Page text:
An Investiture is the very special day when someone who has been awarded an honour receives their award in person from The Queen, or a Member of the Royal Family. The investee visits a Royal residence, usually Buckingham Palace, with members of their family, to receive their shining insignia.
Where and when do Investitures happen?
A list of Honours, recognising outstanding achievements, personal bravery and services to the UK and British Overseas Territories, is published twice a year by the Cabinet Office: the New Year Honours, and the Birthday Honours in June. The receiving of these awards and their accompanying medals, or insignia, however, happens at Investitures throughout the year.
Around 25 Investitures are held each year, and over fifty recipients attend each ceremony, either in the Ballroom at Buckingham Palace, or in the Waterloo Chamber at Windsor Castle. Investitures also happen occasionally at the Palace of Holyroodhouse in Edinburgh, or overseas during State visits.
The Queen and The Prince of Wales host most of the Investitures, but occasionally The Duke of Cambridge or The Princess Royal distributes the awards.
What happens at an Investiture?
The Queen, or Member of the Royal Family hosting the Investiture, enters the room attended by The Queen's Body Guard of the Yeomen of the guard. The National Anthem is played, and then the military band or orchestra continues to play a variety of music while the recipients are called forwards one-by-one, usually by the Lord Chamberlain. The Member of the Royal Family places the decoration on the person and congratulates them on their honour. Those who are receiving a knighthood kneel on an Investiture stool before The Queen to be dubbed.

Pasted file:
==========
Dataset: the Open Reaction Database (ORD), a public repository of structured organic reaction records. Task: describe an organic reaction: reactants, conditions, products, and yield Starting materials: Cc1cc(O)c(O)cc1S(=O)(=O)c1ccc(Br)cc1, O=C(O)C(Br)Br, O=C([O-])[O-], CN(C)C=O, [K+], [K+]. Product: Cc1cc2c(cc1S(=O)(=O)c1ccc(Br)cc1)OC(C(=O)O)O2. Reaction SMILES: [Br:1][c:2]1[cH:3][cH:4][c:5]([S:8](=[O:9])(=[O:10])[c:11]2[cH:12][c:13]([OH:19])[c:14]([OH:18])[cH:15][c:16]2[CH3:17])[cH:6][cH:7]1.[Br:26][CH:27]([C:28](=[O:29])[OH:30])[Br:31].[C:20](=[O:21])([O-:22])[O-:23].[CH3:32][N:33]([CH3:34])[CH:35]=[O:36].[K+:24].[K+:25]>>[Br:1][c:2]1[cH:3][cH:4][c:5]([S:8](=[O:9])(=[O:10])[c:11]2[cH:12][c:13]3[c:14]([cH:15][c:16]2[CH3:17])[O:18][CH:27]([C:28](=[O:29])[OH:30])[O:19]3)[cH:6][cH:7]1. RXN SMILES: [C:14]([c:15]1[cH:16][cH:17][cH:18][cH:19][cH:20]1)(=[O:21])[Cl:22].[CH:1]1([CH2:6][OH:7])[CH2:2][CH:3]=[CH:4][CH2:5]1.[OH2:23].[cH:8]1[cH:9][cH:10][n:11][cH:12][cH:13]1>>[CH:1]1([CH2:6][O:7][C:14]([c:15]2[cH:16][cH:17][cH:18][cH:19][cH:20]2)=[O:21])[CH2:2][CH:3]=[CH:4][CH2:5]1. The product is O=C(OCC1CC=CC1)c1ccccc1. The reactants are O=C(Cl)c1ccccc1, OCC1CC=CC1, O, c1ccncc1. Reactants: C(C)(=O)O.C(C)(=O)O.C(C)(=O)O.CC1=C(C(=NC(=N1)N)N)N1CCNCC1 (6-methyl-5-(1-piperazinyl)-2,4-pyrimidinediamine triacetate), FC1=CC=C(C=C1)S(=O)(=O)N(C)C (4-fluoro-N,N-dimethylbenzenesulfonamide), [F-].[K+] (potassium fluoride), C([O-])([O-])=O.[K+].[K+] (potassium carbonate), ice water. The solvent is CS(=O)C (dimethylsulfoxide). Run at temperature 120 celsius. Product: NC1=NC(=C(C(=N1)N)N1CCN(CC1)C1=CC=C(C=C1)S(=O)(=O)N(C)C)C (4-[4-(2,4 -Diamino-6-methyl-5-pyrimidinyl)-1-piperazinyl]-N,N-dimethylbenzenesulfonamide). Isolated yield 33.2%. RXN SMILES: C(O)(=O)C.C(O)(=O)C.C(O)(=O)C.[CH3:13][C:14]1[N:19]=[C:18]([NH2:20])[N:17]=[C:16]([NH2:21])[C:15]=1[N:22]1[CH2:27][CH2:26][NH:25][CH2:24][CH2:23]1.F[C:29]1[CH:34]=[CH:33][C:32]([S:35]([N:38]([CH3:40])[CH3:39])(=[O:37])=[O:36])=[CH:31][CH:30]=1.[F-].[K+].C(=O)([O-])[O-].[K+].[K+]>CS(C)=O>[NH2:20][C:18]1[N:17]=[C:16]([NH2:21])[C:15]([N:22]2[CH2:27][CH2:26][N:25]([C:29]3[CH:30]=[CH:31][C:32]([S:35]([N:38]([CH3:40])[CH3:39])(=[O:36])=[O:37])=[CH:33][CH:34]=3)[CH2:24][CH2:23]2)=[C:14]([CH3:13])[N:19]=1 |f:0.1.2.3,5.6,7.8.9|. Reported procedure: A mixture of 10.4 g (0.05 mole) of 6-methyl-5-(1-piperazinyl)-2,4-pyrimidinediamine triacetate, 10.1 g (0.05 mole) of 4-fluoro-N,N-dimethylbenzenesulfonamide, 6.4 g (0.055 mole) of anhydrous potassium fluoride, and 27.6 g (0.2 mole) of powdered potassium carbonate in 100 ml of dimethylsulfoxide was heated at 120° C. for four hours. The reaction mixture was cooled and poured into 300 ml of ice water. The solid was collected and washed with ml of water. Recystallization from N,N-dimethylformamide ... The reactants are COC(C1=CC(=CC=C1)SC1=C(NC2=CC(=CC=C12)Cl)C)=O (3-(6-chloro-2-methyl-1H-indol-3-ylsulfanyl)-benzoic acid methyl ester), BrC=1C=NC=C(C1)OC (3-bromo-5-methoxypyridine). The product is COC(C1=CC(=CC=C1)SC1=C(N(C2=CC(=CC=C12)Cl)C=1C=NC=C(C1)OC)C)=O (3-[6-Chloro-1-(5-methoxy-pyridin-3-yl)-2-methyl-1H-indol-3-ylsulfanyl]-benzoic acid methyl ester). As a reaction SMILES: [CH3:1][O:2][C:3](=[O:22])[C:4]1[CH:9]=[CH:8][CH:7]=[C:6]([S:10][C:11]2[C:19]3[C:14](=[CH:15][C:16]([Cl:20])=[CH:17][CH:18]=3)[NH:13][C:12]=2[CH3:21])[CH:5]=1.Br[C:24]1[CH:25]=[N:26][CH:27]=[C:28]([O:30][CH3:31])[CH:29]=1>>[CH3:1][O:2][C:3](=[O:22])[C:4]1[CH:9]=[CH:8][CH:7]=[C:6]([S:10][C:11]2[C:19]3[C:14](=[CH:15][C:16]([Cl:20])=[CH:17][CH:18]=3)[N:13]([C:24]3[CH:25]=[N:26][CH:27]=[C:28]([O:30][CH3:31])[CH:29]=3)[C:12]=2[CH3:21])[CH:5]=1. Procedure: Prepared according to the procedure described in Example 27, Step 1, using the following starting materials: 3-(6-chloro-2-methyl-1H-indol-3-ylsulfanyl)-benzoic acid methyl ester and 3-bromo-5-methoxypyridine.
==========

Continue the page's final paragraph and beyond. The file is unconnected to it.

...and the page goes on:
What kind of honours are there?
The most well-known honours are probably MBEs and OBEs, but these are just a few of the titles that may be awarded at an Investiture. There are currently six different Orders of Chivalry and four Orders of Merit into which people might be invested at various levels, known as ranks. The Central Chancery of the Orders of Knighthood, a branch of the Lord Chamberlain's Office, is responsible for planning Investitures and organising the different insignia that are being awarded.
- The Queen enters the room attended by two Gurkha orderly officers, a tradition begun by Queen Victoria in 1876.
- The word 'investiture' comes from the Latin word for dressing, or robing, in reference to the formal dress with which an incumbent being invested with a throne or a very high rank might be adorned, as part of the insignia for that role.
- The sword with which The Queen dubs new knights belonged to her father, George VI.